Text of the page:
Last location: Back in NYC!
Days on the road: 955
Countries visited: 31
Hours on the bus: 737
Kilometers cycled: 12,300
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Cool stuff! I can’t wait to see how the two of you will take charge of life, the universe, and everything after your years of exploration, education, and volunteering. I love to learn more through your discoveries every time you post. Happy Christmas and best wishes for a continued adventurous new year. May it be filled with more wonderful discoveries and knowledge that you share.
Wow Anna & Dave!
amazing, how cool. How does one get the biofuel into the system? Can one convert a current gas system to this system and can you use the effluent in the garden? what is it when it comes out? Compost minus the fuel source? Is that still good for the garden. I know it is a small point , and not the point at all. Is anybody doing this on a comercial scale and can I implement this in VT do you think? Can it be used for heating and not just cooking? Are these too many questions?
I hope you have a happy Christmas, we will be missing you in VT,
My love and continual admiration for you and for these great guys – You are making a difference. WOW
Thanks so much Lisa! Happy Christmas to you too, we hope you’re well wherever you are right now!
The idea is that the organic matter goes into the machine and it decomposes there, releasing methane (a greenhouse gas far worse than CO2). The same would happen with natural decomposition in a field, with the methane released to the atmosphere. The difference is that here, the methane is captured and diverted to a stove where it is used for cooking. The remains of the organic matter is then harvested as a really rich fertilizer that you can dilute and spread on your fields. Genius isn’t it?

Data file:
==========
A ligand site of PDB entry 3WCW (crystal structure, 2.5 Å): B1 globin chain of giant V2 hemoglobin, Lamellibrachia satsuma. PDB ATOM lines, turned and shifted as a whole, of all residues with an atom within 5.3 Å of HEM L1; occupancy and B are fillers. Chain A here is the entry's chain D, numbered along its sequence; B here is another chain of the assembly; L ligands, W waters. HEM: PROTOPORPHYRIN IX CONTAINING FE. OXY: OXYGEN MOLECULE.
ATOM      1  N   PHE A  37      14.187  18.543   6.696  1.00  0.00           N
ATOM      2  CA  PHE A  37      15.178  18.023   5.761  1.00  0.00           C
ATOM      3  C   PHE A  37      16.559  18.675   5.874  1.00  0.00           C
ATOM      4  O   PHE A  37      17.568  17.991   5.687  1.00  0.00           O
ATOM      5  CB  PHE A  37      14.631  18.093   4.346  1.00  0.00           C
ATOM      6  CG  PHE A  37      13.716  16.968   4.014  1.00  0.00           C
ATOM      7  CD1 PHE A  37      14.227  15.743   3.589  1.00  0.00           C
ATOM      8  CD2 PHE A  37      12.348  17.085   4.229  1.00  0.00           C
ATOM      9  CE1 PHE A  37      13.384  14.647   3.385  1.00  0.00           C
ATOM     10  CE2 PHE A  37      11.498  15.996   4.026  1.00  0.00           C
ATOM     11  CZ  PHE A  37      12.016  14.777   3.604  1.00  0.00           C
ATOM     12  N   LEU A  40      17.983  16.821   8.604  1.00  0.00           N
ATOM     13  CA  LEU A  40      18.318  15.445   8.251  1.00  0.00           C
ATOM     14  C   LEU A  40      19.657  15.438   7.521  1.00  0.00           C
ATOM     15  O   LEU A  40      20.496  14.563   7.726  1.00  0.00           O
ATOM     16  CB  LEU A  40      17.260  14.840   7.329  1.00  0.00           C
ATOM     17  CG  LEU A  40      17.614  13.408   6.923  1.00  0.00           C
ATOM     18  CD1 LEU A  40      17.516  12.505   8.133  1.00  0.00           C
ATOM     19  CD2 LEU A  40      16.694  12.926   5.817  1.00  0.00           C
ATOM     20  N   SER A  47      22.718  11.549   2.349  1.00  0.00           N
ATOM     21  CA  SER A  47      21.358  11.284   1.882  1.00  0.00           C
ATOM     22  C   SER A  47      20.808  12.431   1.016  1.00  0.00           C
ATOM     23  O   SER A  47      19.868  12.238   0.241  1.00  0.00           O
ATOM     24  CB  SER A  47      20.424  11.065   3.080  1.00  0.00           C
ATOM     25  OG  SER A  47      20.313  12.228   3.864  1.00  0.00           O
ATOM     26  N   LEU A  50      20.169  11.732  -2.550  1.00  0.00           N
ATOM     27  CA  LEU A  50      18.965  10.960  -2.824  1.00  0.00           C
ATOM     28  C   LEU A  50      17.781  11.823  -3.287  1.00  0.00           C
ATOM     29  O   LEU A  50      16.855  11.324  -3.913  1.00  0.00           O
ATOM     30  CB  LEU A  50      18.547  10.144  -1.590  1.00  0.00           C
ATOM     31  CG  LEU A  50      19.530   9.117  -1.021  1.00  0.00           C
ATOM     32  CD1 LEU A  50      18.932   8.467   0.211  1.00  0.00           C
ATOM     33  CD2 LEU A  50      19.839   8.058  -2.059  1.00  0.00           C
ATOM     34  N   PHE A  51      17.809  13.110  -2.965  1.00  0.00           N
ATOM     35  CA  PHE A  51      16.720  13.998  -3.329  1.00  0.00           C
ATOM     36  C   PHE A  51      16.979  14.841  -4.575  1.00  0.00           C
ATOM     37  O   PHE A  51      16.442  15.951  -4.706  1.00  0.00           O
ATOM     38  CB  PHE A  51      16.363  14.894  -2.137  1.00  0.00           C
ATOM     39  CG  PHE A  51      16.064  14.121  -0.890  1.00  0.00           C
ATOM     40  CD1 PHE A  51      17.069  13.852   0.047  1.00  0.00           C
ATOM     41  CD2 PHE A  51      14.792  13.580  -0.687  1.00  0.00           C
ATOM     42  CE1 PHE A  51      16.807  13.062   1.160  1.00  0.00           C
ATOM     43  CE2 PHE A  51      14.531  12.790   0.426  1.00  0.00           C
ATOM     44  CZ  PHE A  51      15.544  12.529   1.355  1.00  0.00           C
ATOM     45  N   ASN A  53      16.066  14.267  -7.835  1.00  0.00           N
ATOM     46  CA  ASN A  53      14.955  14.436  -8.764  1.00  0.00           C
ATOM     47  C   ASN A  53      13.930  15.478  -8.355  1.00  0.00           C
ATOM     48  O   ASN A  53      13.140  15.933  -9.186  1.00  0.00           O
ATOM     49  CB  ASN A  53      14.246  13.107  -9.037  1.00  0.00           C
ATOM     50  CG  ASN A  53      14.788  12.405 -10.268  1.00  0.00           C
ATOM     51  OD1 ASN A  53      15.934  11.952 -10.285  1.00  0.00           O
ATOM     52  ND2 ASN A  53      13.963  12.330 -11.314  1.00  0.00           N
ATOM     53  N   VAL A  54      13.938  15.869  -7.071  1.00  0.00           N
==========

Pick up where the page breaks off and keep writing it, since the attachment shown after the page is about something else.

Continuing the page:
There are people who do these things on an industrial scale – we just met a Dutch fellow who works for a company that does this in the Netherlands, actually. It is usually as a sort of waste management system, and then the methane can be used to generate electricity even. We also heard of a farm-scale system in Munich.
There is one point we’re not quite sure on though, and that is warmth. The thing about these systems up north is that they need to be warm (decomposition comes from the living bacteria, and they need warmth to stay alive and active). So on an industrial scale it can work, but on the home scale it can be tricky to keep them working year-round, and sometimes they need some heating to keep them active through the winter, which starts to make them a little less efficient and interesting. But then, we’ve heard of people doing it, so maybe this isn’t such a big concern after all?
Also, because it is a living system, the bacteria inside need to be fed regularly (like little pets kind of), and so you need a steady supply of at least 4kg (9lbs) of organic matter a day. So up in VT, you guys would need to pool together with other people on the property probably – or just get a pig. We vote for getting a pig, personally, they’re adorable!
Never too many questions – we hope that helps clear things up a bit!
James, The section on the Biodigesters does offer the farmers in the warm climates an easy alternative for efficient fuel for cooking; plus eco friendly (cost effective) fertilzer for their fields. Way to go! Although I do compost kitchen scraps, in the northern hemisphere, it takes a long time to breakdown but it does enrich the soil. We all need to do our part to keep our air and water cleaner. Perhaps those who live in the warmer Southern part of the Globe, who are using your biodigester systems may in the end produce more fertizer than they can use. The extra remains of the organic matter which is harvested, could become an export – a rich natural fertilizer that could be diluted and spread on fields in the Northern hemisphere. Think about it… it does have far reaching possibilities. Thank you
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